Mexican cement companies, Brazilian steelmakers and one of the world’s largest lithium producers are some of the Latin American stocks whose outlook is tied in part to the outcome of the US election next week.
While a contested outcome between Democrat Joe Biden and Republican Donald Trump would likely be the worst-case scenario for battered Latin American stocks, investors are monitoring the odds of the winning party also gaining control of the US House of Representatives and Senate. That is seen as boosting the likelihood of further fiscal stimulus.
The potential for a less confrontational approach to external policy under a Biden government might encourage Mexico investors. For Brazil though, a Democratic sweep may add some pressure on President Jair Bolsonaro in regards to his environmental policies, while the region as a whole could get a boost from a large infrastructure package in the United States which could propel demand for commodities.
Recent moves indicate that Mexican stocks have been pricing in Biden’s rise in the polls, according to AllianceBernstein portfolio manager Morgan Harting. “Results could either validate the recent rally and fuel further positive momentum” in Mexico, “or it could be a vulnerability if Trump defies recent polls and prediction markets,” he said.
Here’s what to watch ahead of the vote (all percentages mentioned are year-to-date performances):
Top US cement supplier Cemex SAB (+ 21 percent) is favoured to be a winner under a Democratic sweep that will boost chances a long-promised infrastructure plan will finally materialise, said BTG Pactual analyst Gordon Lee. Grupo Cementos Chihuahua SAB (+ six percent), an even more US-centric cement maker, and Colombia’s Cementos Argos SA (- 37 percent) could also react.
A risk-on reaction to the election may add fuel to Mexico’s more liquid plays, like bank Grupo Financiero Banorte SAB (- 12 percent), which has gained 27 percent from a late-September low as Biden solidified gains.
Mining and steel
A unified government under Trump or Biden would increase the likelihood of more fiscal stimulus, according to Morgan Stanley, which would be positive for stocks leveraged to global growth.
That scenario should benefit commodity names such as the world’s largest iron ore producer Vale SA (+ 19 percent), Brazilian steelmaker Gerdau SA (+ 16 percent) and Mexican mining firm Grupo Mexico SAB (+ 21 percent), strategists led by Guilherme Paiva wrote in a note dated October 6.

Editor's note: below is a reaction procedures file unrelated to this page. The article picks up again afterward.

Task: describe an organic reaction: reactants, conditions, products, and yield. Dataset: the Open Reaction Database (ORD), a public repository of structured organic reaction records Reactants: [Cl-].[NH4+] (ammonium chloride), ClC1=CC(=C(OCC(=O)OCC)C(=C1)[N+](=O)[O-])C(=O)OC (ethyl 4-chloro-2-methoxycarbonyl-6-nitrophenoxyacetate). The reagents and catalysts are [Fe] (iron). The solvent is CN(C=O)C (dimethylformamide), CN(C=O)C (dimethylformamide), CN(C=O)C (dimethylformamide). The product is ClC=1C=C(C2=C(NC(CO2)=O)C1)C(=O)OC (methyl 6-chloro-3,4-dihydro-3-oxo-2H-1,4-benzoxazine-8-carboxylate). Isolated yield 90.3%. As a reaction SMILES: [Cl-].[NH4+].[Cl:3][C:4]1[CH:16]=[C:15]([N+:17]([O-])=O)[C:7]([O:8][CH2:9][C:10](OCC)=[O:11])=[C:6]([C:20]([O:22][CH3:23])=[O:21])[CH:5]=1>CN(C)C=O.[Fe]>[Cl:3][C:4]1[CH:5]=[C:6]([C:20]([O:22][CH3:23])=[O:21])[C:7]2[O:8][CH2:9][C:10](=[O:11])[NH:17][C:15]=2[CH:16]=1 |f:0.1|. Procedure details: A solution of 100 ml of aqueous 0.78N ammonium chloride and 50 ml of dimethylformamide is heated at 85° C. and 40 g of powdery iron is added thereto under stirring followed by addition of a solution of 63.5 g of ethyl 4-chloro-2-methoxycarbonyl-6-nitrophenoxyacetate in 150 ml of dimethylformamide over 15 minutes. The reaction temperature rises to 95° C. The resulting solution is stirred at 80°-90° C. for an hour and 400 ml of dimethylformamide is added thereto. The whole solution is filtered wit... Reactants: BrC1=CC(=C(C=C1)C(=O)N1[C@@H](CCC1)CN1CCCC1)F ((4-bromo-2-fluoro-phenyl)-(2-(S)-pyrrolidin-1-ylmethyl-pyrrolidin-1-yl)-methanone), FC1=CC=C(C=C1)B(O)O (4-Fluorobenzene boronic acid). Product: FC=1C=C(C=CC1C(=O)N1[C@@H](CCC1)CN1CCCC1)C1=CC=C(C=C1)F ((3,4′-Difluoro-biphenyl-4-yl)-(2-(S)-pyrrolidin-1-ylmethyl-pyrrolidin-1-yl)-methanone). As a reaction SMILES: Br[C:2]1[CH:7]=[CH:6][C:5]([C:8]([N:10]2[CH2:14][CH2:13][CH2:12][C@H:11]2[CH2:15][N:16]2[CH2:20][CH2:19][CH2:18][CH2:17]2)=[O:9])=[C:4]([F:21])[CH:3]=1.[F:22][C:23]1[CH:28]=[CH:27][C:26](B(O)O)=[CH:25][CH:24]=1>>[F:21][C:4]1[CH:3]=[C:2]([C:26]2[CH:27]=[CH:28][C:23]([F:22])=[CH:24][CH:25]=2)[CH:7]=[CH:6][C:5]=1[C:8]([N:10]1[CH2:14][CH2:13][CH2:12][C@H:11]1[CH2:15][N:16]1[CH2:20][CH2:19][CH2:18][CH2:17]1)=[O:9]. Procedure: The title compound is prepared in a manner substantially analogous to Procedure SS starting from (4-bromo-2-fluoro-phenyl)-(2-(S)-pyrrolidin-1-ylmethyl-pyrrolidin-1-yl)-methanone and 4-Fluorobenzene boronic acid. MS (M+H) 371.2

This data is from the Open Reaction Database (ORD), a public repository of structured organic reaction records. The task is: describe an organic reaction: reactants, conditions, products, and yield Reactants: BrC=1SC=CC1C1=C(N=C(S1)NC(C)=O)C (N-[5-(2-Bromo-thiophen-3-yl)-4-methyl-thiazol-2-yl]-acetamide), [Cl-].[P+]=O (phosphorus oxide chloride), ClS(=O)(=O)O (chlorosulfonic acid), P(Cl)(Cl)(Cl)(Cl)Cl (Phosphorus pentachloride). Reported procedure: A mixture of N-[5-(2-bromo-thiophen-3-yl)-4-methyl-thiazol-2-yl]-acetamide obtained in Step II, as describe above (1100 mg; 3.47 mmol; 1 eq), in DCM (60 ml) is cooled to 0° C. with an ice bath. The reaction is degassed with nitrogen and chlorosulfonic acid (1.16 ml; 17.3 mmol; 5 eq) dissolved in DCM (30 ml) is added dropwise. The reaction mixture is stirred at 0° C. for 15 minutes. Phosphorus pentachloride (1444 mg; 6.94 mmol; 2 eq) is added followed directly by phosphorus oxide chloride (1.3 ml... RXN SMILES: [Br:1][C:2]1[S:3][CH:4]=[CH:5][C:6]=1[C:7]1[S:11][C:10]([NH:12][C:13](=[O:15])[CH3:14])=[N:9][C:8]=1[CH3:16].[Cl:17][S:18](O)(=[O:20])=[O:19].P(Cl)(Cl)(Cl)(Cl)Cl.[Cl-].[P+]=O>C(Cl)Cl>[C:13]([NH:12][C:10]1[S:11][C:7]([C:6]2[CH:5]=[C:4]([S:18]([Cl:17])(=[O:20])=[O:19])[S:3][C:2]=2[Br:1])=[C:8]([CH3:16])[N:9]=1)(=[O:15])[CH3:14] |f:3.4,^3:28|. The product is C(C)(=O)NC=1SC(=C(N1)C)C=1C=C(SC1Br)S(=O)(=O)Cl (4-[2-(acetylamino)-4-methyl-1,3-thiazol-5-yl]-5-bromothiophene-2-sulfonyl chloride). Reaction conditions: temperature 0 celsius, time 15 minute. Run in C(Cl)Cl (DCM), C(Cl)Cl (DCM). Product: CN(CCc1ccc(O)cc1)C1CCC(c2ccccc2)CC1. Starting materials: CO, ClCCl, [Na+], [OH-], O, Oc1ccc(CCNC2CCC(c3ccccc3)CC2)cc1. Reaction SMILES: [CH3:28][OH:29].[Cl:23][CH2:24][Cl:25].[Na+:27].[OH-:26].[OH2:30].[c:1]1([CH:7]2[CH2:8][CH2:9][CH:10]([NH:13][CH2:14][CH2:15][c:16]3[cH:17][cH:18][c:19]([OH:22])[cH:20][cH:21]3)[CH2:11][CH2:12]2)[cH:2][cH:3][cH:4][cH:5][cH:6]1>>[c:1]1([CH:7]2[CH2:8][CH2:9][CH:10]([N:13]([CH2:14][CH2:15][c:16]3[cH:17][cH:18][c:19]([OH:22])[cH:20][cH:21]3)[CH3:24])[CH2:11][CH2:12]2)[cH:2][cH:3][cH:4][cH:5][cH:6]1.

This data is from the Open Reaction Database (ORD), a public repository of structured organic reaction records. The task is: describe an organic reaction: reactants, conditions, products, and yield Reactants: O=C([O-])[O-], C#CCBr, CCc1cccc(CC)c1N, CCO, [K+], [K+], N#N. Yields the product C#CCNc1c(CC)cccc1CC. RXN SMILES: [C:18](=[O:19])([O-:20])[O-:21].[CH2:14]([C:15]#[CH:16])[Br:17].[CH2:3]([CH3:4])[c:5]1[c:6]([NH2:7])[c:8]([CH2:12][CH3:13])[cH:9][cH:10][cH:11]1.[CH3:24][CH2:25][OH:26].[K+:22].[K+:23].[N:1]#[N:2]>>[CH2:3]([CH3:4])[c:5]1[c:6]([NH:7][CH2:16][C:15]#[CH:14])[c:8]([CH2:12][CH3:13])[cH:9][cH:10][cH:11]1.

JPMorgan strategist Pedro Martins also noted that Brazilian materials have one of the highest correlations to their US counterparts among emerging-market country sectors.
Chile’s Soc. Quimica y Minera de Chile SA (+ 40 percent), the world’s second-largest producer of lithium – a key component for batteries powering electric vehicles – could benefit from improved electric cars demand under a Biden win, according to Leopoldo Silva, an analyst at Santiago-based broker LarrainVial.
A gradual transition to renewable energy was cited by the Democratic candidate in the final presidential debate, including the goal of “putting charging stations along every highway.” Another beneficiary could be Brazilian electric-motor maker WEG SA (+ 136 percent), which is leading gains on the Ibovespa index this year.
E-commerce retailers, software makers and other rapidly-expanding firms such as B2W Cia Digital (+ 38 percent) and Totvs SA (+ 32 percent) have also been top gainers on Brazil’s Ibovespa this year, amid gains in global tech stocks. A Republican win could signal continuity in terms of policies including tax cuts and deregulation, which is positive for growth and technology names across the region, according to Malcolm Dorson, a money manager at Mirae Asset Global Investments in New York.
Investors looking for safe havens amid election jitters may want to bet on real estate, consumer staples and utilities, according to Bank of America. Some defensive stocks with lower sensitivity to global swings include food retailer Carrefour Brasil (- 14 percent), telecom firm Telefonica Brasil SA (- 24 percent) corn miller and tortilla maker Gruma SAB (+ 22 percent) and utility (- 11 percent).
by Vinícius Andrade & Michael O'Boyle, Bloomberg